For some reason, it came over me to dig out a CD of some 1971/1972 live recordings of Yes ( Göteborg 1971, Columbia, Maryland 1972) and give it a spin. Now, like all ageing prog rock fans, once I became a father, I had wrapped this item in lead foil, placed it inside an old biscuit tin and buried it under 4 feet of soil in the back garden. Parenthood brings its share of responsibilities and protecting innocent children from Jon Anderson’s lyrics and Rick Wakeman’s dress sense comes fairly high on the list. Before any Yes fans reading this go into paroxysms of rage at my cavalier treatment of their heroes, consider the fate of my ELP collection; hurled into a tank of slurry at a disused colliery in County Durham.
Of course, we have all listened to a lot of embarassing crap over the years; after all, how do you know what’s good unless you’ve experienced what isn’t? And, to be even-handed about this, I attended more than my fair share of terrible punk gigs in the late 70’s at convenient venues like Eric’s in Liverpool and The Electric Circus in Collyhurst. I say ‘convenient’ venues simply because they were like conveniences….
But punk bands often revelled in their own incompetence; it didn’t matter how shit they were musically, because ‘attitude’ and demeanour counted for at least as much (if not more) than musical expertise. Not so with the Prog bands – they were expected to be virtuoso players, able to handle tortuous staccato riffs in deranged time signatures, able to switch from guitar to oboe or cello in mid-riff, able to fill their interminable solos with quotes from Dvorak or Khachaturian and perhaps more than anything else – able to avoid the blues cliches trotted out by a million other blues/rock ensembles from Cardiff to Calgary.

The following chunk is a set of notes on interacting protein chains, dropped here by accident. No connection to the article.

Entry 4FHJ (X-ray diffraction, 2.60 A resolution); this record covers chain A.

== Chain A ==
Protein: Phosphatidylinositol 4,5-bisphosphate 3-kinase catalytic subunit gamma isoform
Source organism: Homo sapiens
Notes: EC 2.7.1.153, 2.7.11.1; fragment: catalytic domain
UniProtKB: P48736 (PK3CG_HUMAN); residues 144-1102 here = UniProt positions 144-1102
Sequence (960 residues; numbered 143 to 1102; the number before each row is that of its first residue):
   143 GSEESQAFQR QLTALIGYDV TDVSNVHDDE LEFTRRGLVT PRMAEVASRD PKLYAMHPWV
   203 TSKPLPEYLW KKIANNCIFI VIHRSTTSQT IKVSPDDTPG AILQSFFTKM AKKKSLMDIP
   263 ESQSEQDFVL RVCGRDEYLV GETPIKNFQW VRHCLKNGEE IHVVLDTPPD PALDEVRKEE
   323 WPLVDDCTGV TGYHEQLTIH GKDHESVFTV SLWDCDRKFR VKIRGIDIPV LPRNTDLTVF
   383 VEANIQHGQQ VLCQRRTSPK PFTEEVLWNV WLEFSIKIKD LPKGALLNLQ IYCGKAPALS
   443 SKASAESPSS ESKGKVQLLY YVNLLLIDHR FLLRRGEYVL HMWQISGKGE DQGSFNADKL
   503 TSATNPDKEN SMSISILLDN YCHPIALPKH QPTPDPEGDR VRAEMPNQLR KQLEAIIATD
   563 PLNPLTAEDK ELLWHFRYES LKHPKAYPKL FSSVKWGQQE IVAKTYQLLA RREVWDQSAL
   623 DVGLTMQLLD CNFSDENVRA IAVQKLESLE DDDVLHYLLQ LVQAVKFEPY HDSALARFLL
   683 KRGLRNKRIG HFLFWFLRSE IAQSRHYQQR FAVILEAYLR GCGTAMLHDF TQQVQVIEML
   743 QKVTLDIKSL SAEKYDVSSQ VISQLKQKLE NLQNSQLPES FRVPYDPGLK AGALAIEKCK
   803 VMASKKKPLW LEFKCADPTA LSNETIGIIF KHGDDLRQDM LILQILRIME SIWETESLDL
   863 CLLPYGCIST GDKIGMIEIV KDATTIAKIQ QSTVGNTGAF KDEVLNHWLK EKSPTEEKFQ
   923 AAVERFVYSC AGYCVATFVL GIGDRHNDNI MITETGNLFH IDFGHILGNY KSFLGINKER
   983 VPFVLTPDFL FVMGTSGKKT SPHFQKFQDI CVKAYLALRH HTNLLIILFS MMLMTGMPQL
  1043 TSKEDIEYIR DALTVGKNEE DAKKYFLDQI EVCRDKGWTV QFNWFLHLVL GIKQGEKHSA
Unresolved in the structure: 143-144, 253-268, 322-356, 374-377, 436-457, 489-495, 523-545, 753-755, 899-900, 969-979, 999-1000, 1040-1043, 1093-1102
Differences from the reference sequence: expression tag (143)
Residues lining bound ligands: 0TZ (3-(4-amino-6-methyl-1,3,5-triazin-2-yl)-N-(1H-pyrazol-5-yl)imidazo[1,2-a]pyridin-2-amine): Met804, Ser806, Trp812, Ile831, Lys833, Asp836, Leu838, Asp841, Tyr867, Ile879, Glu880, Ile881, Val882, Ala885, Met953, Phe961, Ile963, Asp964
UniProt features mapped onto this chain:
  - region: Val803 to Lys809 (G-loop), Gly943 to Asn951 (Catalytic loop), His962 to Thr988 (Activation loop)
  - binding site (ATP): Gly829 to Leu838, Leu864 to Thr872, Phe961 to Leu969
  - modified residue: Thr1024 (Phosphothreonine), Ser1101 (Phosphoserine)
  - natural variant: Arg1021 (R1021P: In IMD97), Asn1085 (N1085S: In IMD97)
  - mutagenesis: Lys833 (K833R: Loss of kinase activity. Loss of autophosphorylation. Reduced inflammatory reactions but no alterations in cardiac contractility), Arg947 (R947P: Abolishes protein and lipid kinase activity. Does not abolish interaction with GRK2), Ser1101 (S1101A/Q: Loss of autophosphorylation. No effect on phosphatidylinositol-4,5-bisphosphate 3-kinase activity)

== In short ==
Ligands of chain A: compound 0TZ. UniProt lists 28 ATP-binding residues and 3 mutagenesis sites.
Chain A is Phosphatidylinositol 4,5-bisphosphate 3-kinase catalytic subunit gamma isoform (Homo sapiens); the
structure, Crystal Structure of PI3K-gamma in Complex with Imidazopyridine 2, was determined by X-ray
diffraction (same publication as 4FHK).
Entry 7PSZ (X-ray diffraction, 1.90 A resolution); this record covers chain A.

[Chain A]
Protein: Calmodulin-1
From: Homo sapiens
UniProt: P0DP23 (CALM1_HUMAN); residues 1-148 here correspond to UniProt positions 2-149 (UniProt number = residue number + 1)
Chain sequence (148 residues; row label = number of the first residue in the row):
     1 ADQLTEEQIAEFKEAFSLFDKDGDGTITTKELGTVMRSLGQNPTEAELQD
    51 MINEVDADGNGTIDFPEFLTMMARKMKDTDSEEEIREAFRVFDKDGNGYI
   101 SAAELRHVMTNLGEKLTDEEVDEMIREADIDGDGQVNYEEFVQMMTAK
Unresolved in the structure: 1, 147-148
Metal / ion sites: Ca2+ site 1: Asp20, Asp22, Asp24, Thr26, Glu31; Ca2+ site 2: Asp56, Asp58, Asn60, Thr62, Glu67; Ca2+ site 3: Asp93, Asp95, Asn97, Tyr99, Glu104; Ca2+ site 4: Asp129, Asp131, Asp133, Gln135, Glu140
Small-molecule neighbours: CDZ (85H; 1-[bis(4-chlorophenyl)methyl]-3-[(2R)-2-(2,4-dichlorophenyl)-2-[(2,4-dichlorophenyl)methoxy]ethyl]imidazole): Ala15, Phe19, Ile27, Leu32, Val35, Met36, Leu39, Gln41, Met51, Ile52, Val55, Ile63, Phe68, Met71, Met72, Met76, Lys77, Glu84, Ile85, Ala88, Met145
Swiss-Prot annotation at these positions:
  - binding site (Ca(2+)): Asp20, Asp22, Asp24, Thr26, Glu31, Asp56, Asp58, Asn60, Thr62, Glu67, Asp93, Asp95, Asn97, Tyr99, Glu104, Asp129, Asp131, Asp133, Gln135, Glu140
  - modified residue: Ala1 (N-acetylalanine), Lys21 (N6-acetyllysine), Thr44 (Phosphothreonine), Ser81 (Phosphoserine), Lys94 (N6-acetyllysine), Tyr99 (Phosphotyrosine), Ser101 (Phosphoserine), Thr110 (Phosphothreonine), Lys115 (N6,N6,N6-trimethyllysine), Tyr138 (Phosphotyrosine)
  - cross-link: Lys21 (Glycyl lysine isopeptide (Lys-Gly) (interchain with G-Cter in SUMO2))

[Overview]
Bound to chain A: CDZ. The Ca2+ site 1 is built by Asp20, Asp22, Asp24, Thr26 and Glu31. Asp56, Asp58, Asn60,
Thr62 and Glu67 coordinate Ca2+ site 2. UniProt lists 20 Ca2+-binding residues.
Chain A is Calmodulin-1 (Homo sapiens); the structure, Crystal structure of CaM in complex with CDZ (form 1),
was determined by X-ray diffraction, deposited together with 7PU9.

So, where does the finger of blame point? What was the first prog album? Should we blame The Beatles? ‘Lucy in the sky with diamonds’ maybe? Or perhaps those early Pink Floyd singles…‘Arnold Layne’ and ‘See Emily Play’? Hard to say, but my vote would go to The Moody Blues, not just for their ‘Days of Future Passed’ album (let’s face it, a classic prog album title) but for the album that followed it, 1968’s ‘In search of the lost chord’.
Hayward & Lodge of The Moody Blues; two ludicrous haircuts for the price of one
Let’s go to our Prog checklist……drug references? Tick…that singalong epic about Timothy Leary. Cod-oriental mysticism? Tick…..a song called ‘Om‘. Say no more. Mellotrons? Tick……keyboard player Mike Pinder worked in the bloody factory near Fort Dunlop where they actually made the things. Multi-instumental noodling? Tick…..cellos, flutes, sitars etc. Spoken word recitations? Tick….pseudo-profound doggerel, all delivered by drummer Graeme Edge in a trademark Brummy twang. All pretty damning.